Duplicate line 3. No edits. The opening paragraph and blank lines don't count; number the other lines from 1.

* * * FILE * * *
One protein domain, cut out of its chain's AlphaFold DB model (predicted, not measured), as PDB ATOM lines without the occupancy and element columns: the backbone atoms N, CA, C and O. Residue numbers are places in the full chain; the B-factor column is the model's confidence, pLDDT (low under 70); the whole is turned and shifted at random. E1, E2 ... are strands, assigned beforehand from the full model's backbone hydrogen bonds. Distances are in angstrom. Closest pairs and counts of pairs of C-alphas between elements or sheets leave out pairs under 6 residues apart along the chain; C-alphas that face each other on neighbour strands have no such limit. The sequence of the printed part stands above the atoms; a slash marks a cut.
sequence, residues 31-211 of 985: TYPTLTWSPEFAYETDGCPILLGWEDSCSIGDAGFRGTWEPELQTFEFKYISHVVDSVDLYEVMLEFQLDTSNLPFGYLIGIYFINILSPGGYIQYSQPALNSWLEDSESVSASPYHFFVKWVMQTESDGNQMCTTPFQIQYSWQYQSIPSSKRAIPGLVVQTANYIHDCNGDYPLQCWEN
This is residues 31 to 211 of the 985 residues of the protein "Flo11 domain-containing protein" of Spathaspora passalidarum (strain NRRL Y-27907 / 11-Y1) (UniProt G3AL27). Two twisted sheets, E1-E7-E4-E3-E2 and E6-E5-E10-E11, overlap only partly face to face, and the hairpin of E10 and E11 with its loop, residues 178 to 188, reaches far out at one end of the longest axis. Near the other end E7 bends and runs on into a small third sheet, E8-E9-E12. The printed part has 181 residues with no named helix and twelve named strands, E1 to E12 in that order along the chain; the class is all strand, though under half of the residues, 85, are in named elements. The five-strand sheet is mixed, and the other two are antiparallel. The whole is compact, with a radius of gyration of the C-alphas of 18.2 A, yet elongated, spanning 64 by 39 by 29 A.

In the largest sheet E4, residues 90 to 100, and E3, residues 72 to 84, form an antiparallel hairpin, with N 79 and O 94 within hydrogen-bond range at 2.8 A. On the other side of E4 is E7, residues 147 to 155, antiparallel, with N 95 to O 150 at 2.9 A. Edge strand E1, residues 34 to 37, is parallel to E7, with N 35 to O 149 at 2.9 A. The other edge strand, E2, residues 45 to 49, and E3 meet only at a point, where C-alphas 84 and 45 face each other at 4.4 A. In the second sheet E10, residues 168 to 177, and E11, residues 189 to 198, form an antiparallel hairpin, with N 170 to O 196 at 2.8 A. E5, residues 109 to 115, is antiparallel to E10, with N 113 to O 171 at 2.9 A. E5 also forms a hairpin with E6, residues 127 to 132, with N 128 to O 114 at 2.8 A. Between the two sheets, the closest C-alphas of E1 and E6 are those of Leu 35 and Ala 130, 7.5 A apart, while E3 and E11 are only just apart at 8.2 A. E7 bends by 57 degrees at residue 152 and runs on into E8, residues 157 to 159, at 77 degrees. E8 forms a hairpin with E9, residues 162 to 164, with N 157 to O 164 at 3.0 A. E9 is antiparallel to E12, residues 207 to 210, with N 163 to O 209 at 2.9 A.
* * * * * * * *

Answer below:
In the largest sheet E4, residues 90 to 100, and E3, residues 72 to 84, form an antiparallel hairpin, with N 79 and O 94 within hydrogen-bond range at 2.8 A. On the other side of E4 is E7, residues 147 to 155, antiparallel, with N 95 to O 150 at 2.9 A. Edge strand E1, residues 34 to 37, is parallel to E7, with N 35 to O 149 at 2.9 A. The other edge strand, E2, residues 45 to 49, and E3 meet only at a point, where C-alphas 84 and 45 face each other at 4.4 A. In the second sheet E10, residues 168 to 177, and E11, residues 189 to 198, form an antiparallel hairpin, with N 170 to O 196 at 2.8 A. E5, residues 109 to 115, is antiparallel to E10, with N 113 to O 171 at 2.9 A. E5 also forms a hairpin with E6, residues 127 to 132, with N 128 to O 114 at 2.8 A. Between the two sheets, the closest C-alphas of E1 and E6 are those of Leu 35 and Ala 130, 7.5 A apart, while E3 and E11 are only just apart at 8.2 A. E7 bends by 57 degrees at residue 152 and runs on into E8, residues 157 to 159, at 77 degrees. E8 forms a hairpin with E9, residues 162 to 164, with N 157 to O 164 at 3.0 A. E9 is antiparallel to E12, residues 207 to 210, with N 163 to O 209 at 2.9 A.